the week with an answer. It's the kind of response and fast turnaround that's
just not plausible in the vended ERP world.
Grush: What are some of the key things discussed at Kuali
Days 2012, and how do they relate to your implementation at UConn?
Eaton: At Kuali Days this year, we've seen a large number of
sessions on Kuali in the cloud, and they were overflowing, out the door--there
is a lot of interest in Kuali in the cloud. In terms of the cloud, UConn is
sort of a hybrid, where the primary instance is on campus and disaster recovery
is in the cloud. We have Kuali software implemented on site in UConn's data
centers, and through an agreement with rSmart, a Kuali service provider, we
have contracted for a disaster recovery instance of the software and data in
the cloud. Some other institutions run fully in the cloud. For example, the
Stevens Institute, which went live a year before UConn, is running the same
Kuali Financial System fully in the cloud, including their primary
implementation and their disaster recovery in a geographically distributed
Additional interest is in middleware updates. The Kuali
middleware and development suite has just implemented a brand new look and
feel/user experience layer--Kuali Rapid Application Development (KRAD). It
gives Kuali applications a very fresh, modern look and feel, plus some new
capabilities from the user experience perspective. Also, there's a whole new
business rules management system that integrates with all Kuali applications
and gives institutions greater control over managing and changing business
rules and how they affect processes within the applications--and you control
that right through the user interface.
There is a complete middleware suite that sits under Kuali
financials, with a business process automation workflow capability. UConn's
implementation includes this middleware, and we have also developed a number of
automated business processes outside of the Kuali Financial System, leveraging
the same technology that was implemented with KFS.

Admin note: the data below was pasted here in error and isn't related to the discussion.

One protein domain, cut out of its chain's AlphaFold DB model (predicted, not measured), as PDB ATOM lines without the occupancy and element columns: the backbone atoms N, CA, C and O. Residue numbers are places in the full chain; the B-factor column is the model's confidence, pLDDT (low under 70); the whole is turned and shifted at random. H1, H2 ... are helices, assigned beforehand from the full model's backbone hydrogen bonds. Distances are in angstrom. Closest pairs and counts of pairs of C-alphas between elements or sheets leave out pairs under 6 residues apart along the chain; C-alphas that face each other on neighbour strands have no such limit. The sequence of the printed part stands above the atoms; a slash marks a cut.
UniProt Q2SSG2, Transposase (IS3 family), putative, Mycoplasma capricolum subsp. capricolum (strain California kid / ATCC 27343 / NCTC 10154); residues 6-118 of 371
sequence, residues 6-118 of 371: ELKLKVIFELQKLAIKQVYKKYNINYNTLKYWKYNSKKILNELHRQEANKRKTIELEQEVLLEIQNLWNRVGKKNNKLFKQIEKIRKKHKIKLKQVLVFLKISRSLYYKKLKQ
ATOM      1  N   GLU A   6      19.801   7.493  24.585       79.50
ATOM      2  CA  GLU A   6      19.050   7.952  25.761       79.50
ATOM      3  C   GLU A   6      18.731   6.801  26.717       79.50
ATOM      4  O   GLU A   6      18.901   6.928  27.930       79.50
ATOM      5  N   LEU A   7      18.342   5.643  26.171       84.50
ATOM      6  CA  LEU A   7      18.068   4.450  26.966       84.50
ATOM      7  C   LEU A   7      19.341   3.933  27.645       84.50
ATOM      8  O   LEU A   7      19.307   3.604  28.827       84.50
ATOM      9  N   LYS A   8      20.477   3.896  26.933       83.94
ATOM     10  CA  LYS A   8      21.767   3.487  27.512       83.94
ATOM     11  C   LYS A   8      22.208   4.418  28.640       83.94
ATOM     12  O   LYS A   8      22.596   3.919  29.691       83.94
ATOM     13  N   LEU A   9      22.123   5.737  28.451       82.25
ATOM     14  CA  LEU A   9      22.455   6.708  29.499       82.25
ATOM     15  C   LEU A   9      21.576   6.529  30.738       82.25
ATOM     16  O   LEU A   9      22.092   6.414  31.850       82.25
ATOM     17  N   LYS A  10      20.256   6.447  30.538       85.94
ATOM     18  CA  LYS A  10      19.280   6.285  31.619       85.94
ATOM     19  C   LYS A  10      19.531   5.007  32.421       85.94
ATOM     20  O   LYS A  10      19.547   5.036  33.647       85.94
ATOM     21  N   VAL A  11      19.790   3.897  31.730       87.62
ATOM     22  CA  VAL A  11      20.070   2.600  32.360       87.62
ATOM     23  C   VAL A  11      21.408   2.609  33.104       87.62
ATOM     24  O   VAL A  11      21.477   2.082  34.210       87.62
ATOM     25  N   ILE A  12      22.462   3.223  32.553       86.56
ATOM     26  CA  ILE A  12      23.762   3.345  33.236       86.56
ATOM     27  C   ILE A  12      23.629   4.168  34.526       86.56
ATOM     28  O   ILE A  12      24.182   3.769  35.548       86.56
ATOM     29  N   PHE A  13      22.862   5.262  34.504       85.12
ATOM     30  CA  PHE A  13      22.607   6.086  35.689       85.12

Another area of great interest is mobile--and Kuali
Mobility is one of the Kuali community's newest projects. The Kuali Mobility
software is used to run the Kuali Days conference experience, adding to the
buzz about mobility at the event.
Grush: How would you characterize the way the Kuali
community helps institutions very new to, or considering, Kuali?
Eaton: There are a lot of schools considering Kuali right
now, to be sure. For the past two years, the growth in Kuali Days has been
enormous. For me, just three and a half months out of go live, I'm still
engrossed in the implementation details and some very specific challenges. But
there's another, massive group of people just considering KFS, and a large
number of Kuali Days 2012 sessions and partners happy to share their experience
to help those people.
UConn initially took advantage of this kind of help from
other institutions. We also did a proof of concept with rSmart before we
selected Kuali financials. They provided the software loaded with some of
UConn's data to help us more thoroughly evaluate it. And, a rather large
entourage of UConn staff made a site visit to Colorado State University, one of
the first institutions to go live back in 2009.
In the Kuali community, there is plenty of help available
for those considering the software.
Grush: What is one of the best values UConn gets from being
a part of the Kuali community?
Eaton: Being able to influence future software updates, even
with subgroups of institutions interested in very specific functionality, is
pretty unique. For example, UConn was part of a project where five or six
schools came together to develop a module to provide greater functionality on
travel and entertainment reimbursements. Given our input up front on two major
modules coming out in the next year or so, we'll be looking at far fewer
software modifications in the future.